What is Social CRM?
That’s the question that opened the Social CRM 2011 event in London. Funny, we were there to hear about Social CRM, but no one knew for sure what it was about. Many places around the web are trying to answer the same question – check this, this and this page.
My favorite definition is the one from Esteban Kolsky‘s presentation, where he says:
“The company’s programmatic response to the customer’s control of the conversation.”
This sentence alone doesn’t tell us much. So let’s try and break it down in pieces to see if it makes more sense.
This has a lot to do with Web 2.0 and everything we’ve been hearing for the last five years. In the past, companies used to choose when, where and what they would communicate with their customers. Companies were in control of the information. We all know that it doesn’t work like that anymore. Customers are talking about the brand when and where they please, they are more informed about their rights and what is going on in the market. It’s getting harder for companies to keep up.
In the past, most of us didn’t expect to have a conversation with a brand, did we? The closest to a conversation we would get would be a phone call or emails exchange. Today we have live chats, forums, and of course, social networks. The interaction is getting more human, more personal.
If you go back a few decades, you must agree one thing has never changed – customers have questions and they want answers. Companies have to constantly come up with the best and quickest solutions in order to help its customers. And how to do that? You need to start at the beginning. According to Brent Leary, you need to find, catch and keep your customers. In order to do that you need to create content, which generate conversations, which will convert to exchanges (information, confidence, sales process), which will finally create a relationship. All this process, and how you do it, is determined by the Social CRM.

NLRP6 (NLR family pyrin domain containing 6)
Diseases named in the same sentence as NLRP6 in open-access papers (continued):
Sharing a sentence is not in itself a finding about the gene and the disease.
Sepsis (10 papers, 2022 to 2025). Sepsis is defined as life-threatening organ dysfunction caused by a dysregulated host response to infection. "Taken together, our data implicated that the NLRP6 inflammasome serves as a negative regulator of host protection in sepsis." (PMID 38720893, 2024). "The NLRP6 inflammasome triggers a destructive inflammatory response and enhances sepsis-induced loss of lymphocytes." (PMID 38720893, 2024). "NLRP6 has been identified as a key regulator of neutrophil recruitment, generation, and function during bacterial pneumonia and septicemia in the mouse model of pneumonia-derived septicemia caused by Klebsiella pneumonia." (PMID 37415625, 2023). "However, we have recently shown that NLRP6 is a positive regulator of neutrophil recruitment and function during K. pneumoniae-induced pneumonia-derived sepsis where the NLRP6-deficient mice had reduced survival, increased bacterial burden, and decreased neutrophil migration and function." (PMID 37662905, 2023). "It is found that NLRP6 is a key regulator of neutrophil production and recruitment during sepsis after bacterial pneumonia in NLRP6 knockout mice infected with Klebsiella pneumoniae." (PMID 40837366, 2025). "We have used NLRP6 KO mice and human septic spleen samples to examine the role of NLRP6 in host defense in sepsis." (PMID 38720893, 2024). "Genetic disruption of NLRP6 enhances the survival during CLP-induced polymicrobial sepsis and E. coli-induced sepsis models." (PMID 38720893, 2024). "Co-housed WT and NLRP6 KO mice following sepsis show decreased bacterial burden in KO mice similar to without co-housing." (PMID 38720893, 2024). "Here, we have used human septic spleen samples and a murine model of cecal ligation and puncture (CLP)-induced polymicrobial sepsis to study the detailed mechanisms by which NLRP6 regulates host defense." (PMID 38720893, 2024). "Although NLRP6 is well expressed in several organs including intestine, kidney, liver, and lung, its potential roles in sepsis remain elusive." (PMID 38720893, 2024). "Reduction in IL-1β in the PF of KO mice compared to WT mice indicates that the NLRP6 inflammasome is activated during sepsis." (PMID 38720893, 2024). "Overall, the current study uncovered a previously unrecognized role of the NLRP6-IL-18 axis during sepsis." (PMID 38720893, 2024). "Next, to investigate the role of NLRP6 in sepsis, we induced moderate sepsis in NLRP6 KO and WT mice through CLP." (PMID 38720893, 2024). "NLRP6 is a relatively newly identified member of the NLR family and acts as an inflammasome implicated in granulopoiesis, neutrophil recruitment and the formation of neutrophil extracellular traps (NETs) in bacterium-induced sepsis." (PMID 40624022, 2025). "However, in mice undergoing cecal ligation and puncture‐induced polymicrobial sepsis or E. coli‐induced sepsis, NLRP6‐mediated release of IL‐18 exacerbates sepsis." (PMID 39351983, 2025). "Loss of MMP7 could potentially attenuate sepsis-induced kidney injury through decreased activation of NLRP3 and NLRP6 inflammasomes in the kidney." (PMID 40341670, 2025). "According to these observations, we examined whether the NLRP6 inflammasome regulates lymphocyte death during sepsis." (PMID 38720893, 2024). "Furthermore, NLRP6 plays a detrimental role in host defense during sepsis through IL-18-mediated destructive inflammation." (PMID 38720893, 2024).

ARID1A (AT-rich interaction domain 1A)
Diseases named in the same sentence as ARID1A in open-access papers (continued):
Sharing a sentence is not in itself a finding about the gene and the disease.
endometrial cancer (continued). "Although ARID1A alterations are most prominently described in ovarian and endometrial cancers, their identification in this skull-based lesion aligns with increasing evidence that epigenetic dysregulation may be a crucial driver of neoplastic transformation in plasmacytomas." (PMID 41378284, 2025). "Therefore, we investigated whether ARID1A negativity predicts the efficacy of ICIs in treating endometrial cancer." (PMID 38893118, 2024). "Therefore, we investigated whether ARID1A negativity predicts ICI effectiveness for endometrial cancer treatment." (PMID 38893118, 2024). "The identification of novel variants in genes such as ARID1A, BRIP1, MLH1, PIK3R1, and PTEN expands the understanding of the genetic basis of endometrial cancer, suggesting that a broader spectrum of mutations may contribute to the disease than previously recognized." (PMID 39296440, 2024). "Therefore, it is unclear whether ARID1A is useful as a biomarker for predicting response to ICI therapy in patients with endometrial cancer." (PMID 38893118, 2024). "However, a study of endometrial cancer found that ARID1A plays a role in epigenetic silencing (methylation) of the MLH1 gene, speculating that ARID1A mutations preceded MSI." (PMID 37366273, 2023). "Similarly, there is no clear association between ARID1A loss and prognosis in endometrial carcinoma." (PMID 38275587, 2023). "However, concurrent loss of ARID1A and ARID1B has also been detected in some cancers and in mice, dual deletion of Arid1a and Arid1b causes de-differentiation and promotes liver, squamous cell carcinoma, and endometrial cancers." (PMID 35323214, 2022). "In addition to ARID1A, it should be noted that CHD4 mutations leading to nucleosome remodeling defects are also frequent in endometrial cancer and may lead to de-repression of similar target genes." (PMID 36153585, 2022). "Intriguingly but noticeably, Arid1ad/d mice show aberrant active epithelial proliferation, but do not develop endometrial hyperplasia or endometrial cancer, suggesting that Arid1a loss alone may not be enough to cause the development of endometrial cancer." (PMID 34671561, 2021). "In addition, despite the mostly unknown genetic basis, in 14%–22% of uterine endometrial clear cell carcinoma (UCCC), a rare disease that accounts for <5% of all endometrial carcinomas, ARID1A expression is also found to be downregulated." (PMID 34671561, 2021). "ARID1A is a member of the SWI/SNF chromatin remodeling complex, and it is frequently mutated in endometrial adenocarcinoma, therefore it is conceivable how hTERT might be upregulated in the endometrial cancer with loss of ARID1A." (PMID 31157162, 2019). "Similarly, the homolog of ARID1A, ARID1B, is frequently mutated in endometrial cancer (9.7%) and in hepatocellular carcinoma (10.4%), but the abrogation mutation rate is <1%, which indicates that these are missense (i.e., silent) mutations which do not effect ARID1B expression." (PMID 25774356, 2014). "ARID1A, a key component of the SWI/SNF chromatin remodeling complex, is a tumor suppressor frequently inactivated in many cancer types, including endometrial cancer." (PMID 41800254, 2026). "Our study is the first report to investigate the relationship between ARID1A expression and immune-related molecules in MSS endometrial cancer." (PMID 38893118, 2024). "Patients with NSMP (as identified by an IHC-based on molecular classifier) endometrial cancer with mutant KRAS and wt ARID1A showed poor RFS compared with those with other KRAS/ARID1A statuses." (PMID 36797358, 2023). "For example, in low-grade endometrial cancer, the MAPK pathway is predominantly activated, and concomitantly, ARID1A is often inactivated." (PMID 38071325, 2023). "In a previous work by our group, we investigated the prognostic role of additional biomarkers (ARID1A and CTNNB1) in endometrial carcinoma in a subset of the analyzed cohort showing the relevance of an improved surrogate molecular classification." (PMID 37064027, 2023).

When you start looking for Social CRM definitions, you’ll see there’s some controversy out there. Most of the articles talk about how to create a community, the importance of listening and being where your customers are. That’s definitely part of the customer relationship, but is it part of the customer relationship management? Here’s another type of definition by Social Media Examiner:
Social CRM is still about CRM (but evolved), meaning a back-end process and system for managing customer relationships and data in an efficient and process-centric way. Social Media Examiner
In this definition the focus is in data and back-end process, something totally different from what we’ve been talking about so far. Simple things such as – Do you have your customer’s twitter account and email at the same database? Do you keep track of your customer’s history on Facebook? Can you tell if your customer has complained about an issue in other channels before he reached you?
Those questions seem simple, but they are very hard to answer. It’s almost impossible for a company to have this information integrated in a single database. Shouldn’t that be the future of CRM?